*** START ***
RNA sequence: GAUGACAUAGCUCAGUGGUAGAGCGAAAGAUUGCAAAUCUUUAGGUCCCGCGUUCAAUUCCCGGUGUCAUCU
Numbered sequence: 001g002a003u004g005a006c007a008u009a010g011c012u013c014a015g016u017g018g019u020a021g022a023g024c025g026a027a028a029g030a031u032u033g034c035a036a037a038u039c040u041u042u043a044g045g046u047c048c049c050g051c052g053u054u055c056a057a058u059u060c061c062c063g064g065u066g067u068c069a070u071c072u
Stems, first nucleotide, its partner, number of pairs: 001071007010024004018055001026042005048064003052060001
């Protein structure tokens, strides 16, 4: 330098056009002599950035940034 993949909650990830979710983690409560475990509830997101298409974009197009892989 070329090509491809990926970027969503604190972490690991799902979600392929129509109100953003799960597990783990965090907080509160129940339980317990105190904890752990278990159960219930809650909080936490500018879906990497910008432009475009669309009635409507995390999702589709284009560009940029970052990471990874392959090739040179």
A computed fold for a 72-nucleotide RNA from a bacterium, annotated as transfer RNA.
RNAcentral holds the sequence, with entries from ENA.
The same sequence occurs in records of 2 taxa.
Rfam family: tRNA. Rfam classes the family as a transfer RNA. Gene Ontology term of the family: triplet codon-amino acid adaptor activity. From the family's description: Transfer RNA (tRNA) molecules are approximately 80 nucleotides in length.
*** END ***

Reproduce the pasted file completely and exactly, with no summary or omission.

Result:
RNA sequence: GAUGACAUAGCUCAGUGGUAGAGCGAAAGAUUGCAAAUCUUUAGGUCCCGCGUUCAAUUCCCGGUGUCAUCU
Numbered sequence: 001g002a003u004g005a006c007a008u009a010g011c012u013c014a015g016u017g018g019u020a021g022a023g024c025g026a027a028a029g030a031u032u033g034c035a036a037a038u039c040u041u042u043a044g045g046u047c048c049c050g051c052g053u054u055c056a057a058u059u060c061c062c063g064g065u066g067u068c069a070u071c072u
Stems, first nucleotide, its partner, number of pairs: 001071007010024004018055001026042005048064003052060001
């Protein structure tokens, strides 16, 4: 330098056009002599950035940034 993949909650990830979710983690409560475990509830997101298409974009197009892989 070329090509491809990926970027969503604190972490690991799902979600392929129509109100953003799960597990783990965090907080509160129940339980317990105190904890752990278990159960219930809650909080936490500018879906990497910008432009475009669309009635409507995390999702589709284009560009940029970052990471990874392959090739040179």
A computed fold for a 72-nucleotide RNA from a bacterium, annotated as transfer RNA.
RNAcentral holds the sequence, with entries from ENA.
The same sequence occurs in records of 2 taxa.
Rfam family: tRNA. Rfam classes the family as a transfer RNA. Gene Ontology term of the family: triplet codon-amino acid adaptor activity. From the family's description: Transfer RNA (tRNA) molecules are approximately 80 nucleotides in length.